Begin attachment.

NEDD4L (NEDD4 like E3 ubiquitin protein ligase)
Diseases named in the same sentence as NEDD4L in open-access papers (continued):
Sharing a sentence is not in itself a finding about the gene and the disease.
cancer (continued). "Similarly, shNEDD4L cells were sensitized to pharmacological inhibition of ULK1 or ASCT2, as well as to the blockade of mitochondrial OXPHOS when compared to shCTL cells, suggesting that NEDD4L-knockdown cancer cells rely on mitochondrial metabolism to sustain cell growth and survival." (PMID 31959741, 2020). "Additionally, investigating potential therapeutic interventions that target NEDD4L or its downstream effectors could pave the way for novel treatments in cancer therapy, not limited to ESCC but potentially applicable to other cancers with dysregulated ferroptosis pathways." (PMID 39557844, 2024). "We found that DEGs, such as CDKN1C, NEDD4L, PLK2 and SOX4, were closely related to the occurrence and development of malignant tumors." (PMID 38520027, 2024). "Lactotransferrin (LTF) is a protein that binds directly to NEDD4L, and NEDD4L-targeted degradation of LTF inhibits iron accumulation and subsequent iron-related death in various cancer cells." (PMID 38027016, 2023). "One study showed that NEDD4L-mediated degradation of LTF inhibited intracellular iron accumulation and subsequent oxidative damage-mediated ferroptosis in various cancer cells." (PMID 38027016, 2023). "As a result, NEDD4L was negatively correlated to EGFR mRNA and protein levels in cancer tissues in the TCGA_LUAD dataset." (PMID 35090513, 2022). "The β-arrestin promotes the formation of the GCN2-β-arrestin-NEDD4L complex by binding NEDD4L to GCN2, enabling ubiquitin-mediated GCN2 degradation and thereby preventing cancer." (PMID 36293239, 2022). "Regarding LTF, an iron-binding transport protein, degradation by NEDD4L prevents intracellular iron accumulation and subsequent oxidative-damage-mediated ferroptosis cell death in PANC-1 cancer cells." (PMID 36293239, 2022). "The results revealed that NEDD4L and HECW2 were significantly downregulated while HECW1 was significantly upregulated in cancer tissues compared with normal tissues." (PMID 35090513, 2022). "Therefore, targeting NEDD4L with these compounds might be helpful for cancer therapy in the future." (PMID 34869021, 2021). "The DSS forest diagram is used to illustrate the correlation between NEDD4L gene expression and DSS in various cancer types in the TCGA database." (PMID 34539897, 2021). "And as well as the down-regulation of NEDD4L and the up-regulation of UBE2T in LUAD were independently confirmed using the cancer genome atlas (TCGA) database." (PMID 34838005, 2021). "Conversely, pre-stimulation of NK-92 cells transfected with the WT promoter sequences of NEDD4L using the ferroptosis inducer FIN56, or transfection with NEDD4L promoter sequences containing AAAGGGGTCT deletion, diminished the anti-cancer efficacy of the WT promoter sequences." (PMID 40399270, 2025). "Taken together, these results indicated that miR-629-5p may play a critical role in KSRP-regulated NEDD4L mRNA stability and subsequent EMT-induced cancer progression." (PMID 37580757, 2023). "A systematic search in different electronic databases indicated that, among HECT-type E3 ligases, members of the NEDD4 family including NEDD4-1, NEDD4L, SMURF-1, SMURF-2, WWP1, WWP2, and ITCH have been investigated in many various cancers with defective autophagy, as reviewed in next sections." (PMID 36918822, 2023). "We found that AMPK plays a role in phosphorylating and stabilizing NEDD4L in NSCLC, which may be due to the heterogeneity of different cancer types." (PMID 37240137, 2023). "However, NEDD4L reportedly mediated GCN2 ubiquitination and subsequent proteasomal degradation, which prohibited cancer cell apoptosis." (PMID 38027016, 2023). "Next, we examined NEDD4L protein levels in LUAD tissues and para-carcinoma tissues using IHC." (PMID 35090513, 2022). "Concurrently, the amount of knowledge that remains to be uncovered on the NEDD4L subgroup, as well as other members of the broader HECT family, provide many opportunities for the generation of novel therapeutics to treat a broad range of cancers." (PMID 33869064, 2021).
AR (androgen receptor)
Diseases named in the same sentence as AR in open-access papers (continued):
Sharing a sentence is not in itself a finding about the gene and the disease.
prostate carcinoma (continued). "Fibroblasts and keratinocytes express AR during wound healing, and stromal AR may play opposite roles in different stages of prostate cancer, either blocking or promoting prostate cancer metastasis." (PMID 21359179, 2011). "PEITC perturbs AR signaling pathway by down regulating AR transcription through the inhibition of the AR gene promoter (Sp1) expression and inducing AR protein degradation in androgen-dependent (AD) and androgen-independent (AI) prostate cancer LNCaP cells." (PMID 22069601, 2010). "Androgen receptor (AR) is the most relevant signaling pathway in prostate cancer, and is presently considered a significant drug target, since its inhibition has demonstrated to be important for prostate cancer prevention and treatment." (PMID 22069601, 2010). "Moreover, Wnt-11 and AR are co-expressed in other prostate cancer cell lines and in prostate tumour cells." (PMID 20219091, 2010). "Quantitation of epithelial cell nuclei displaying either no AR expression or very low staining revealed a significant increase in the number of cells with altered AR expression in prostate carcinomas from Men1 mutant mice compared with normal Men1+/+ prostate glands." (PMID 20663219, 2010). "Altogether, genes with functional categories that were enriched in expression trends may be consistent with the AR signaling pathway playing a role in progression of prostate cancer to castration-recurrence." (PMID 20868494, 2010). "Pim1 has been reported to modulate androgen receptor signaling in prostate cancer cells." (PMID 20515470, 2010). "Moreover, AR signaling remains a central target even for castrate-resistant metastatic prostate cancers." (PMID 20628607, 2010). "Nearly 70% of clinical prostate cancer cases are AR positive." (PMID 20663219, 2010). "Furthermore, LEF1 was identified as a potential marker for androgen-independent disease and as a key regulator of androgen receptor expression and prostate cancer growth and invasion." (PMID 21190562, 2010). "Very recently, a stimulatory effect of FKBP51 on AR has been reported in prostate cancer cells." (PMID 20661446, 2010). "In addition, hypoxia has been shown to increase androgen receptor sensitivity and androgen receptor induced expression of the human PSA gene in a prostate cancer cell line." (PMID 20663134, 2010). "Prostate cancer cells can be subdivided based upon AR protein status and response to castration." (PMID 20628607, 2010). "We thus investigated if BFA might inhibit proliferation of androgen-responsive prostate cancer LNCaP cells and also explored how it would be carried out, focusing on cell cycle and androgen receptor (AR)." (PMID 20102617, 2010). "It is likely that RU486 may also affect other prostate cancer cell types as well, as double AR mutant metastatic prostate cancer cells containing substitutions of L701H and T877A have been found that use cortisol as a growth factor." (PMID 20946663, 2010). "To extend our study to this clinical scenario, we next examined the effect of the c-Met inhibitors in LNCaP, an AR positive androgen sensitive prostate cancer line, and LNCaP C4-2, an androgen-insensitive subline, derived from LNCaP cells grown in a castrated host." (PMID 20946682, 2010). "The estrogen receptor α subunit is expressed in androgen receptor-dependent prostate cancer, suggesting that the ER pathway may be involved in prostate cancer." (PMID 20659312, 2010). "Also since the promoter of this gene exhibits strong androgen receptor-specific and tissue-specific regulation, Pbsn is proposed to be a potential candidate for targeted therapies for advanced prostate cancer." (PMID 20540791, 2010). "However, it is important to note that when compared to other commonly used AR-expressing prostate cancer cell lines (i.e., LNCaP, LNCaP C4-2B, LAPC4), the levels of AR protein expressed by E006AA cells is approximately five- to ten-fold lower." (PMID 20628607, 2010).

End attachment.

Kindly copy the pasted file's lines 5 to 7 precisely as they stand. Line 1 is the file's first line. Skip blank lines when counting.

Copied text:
AR (androgen receptor)
Diseases named in the same sentence as AR in open-access papers (continued):
Sharing a sentence is not in itself a finding about the gene and the disease.